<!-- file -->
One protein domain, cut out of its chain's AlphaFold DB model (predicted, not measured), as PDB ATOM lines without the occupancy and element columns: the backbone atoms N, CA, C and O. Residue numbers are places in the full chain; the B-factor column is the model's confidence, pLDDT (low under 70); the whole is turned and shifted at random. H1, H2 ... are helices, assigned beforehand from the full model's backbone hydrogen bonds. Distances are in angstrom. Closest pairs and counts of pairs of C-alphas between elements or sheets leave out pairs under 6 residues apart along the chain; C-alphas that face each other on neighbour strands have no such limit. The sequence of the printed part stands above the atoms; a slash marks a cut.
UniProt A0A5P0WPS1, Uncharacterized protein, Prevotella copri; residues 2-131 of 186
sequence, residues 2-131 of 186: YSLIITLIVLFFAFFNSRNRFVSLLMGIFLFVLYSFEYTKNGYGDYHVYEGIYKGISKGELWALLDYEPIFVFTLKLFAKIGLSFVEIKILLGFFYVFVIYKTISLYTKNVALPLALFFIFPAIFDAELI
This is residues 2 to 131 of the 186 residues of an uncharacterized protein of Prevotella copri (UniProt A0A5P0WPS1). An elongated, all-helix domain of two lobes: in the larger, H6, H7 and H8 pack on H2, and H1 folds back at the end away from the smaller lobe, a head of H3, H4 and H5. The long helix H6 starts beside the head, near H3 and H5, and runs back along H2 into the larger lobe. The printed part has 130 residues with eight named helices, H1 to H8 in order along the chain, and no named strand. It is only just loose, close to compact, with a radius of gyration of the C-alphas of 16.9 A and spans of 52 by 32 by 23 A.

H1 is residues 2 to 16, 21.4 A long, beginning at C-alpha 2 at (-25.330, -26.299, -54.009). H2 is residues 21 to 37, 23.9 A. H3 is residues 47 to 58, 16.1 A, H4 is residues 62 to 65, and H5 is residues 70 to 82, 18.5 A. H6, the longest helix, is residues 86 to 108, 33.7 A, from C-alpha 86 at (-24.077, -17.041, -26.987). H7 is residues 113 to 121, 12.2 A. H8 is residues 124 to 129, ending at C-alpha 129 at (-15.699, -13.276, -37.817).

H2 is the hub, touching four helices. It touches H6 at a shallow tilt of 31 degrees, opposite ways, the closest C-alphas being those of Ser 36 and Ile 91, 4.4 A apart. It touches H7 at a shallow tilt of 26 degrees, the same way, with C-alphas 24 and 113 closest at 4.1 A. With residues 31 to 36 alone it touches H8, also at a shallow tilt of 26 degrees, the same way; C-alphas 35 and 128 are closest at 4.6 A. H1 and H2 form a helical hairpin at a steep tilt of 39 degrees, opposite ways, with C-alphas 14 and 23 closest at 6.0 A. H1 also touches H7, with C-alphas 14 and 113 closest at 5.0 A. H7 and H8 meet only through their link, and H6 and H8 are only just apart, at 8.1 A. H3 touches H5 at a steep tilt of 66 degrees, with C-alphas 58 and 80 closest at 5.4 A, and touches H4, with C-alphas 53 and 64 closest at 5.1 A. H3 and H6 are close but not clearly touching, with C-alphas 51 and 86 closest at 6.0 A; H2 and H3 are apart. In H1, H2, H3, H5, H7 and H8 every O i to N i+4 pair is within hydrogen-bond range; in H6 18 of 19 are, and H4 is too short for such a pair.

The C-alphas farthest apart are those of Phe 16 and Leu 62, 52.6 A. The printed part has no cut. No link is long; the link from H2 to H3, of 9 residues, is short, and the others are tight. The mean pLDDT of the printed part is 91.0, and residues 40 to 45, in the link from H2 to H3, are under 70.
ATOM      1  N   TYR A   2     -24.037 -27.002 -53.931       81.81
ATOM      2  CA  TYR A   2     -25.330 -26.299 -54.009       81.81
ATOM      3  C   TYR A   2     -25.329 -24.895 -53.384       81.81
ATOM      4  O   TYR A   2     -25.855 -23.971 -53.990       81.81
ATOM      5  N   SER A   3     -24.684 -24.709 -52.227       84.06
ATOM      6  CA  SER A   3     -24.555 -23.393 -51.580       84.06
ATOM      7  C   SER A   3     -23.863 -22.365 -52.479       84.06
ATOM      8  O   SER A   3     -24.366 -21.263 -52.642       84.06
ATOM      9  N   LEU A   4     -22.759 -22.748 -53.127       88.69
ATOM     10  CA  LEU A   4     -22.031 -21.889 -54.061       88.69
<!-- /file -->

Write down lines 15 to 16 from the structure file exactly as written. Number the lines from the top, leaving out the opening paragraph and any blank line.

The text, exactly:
ATOM      9  N   LEU A   4     -22.759 -22.748 -53.127       88.69
ATOM     10  CA  LEU A   4     -22.031 -21.889 -54.061       88.69